Pulitzer Prize, Biography/Autobiography, 1997
National Book Critics Circle, Biography/Autobiography, 1997
Frank McCourt's Pulitzer Prize-winning memoir, movingly read in his own voice, bears all the marks of a classic. Born in Depression-era Brooklyn to Irish immigrant parents, Frank was later raised in the slums of Limerick, Ireland. His mother, Angela, had no money to feed her children since Frank's father, Malachy, rarely worked, and when he did, he drank his wages. Angela's Ashes is the story of how Frank endured - wearing shoes repaired with tires, begging for a pig's head for Christmas dinner, and searching the pubs for his father - a tale he relates with eloquence, exuberance, and remarkable forgiveness.
Listen to Frank McCourt talk about this book on C-SPAN's Booknotes (7/11/97).
©1997 Frank McCourt, All Rights Reserved; (P)1997 Simon & Schuster Inc., All Rights Reserved, Audioworks is an Imprint of Simon & Schuster Audio Division Simon & Schuster Inc.
"Frank McCourt is a marvelous writer whose words are made all the better when he reads them aloud..." (Bookpage)
"...one of the best I've heard in years." (The Boston Globe)
"...so good it deserves a sequel" (The New York Times)
Frank McCourt's narration is mesmerizing... makes you love Frankie like a son or brother and care about each day of his family's life as it plays out through desperate poverty. This reading is a window into how Irish Catholic honor and shame blanket every detail of individual, familial, community life. This is one of the best listens I've heard.
My favorite Audible. The reading performance is exceptional, greatly deepening the experience of hearing this incredible story.
This is one of the best books I have ever read. It had me laughing out loud on one page and crying on the next. It is very simply but brilliantly written.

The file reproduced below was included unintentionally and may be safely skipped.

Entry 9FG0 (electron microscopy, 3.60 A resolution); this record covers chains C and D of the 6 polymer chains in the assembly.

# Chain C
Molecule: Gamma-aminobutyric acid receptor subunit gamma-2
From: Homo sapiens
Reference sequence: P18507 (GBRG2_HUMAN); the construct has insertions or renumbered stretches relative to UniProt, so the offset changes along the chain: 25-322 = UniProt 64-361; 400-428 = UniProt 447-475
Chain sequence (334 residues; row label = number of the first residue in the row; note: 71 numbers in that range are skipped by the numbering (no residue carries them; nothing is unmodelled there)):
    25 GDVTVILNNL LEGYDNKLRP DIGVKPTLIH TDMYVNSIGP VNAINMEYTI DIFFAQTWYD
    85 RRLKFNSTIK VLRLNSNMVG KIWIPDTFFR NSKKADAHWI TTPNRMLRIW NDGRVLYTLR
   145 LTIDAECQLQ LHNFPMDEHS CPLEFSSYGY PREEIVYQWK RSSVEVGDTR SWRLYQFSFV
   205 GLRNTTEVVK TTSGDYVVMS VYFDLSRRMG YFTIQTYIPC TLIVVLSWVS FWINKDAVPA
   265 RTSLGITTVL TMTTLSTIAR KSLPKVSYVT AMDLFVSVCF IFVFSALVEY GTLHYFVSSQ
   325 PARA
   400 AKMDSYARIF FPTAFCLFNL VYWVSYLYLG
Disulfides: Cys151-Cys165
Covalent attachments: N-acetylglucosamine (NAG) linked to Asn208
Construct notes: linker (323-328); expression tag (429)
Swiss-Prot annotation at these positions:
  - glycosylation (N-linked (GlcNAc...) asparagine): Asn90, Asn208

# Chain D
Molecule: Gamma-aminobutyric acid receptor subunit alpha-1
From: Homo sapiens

A hopeless book lover
Frank McCourt reading his own work. I don't think anyone else could do it as well.
His lovely accent, his enthusiasm at every stage of his life and the lives of the other people in his world. He did a great job being the voice of the others.
Both. It's hilariously funny in parts and I honestly believe humor made his life bearable. I can vividly remember laughing out loud at times. But it's horribly sad as well.
I can't tell you the number of times I've listened to this book. I first read the print version but the audio is so much better. Most audiobooks seem to bring stories more to life in my experience.This is a truly wonderful story.Frank McCourt was a master storyteller.
Engaging, comical, and tragic all at once.
When I read the story years ago, I thought it was a great book, but there were some major differences. First, I don't think I enjoyed the humor to the same degree as I did listing to Frank McCourt tell his story like no one else could. Also, I was not inspired to move onto the second book in the written form, but I couldn't wait to download it after listening to Angela's Ashes... and I am enjoying it just as much.
Bravo, Frank McCourt!
The story is an unrelenting saga of the indignities of poverty. But it is read so movingly by the author that it has real emotional power. I don't know if this would come across in print. But it's as good an audio book performance as I've ever heard. Recommended for anyone with feelings.
This book is great, I really felt like I was walking on the streets of Limerick with Mr McCourt. I truly felt like I was listening to a story being told by a young boy no an older man. You could still hear the innocents in his voice as he laid out the story. He really give you the since of how bad things were in the thirties during the Great Depression. You feel the people's pains and hardships as if you are experiencing them for yourself.
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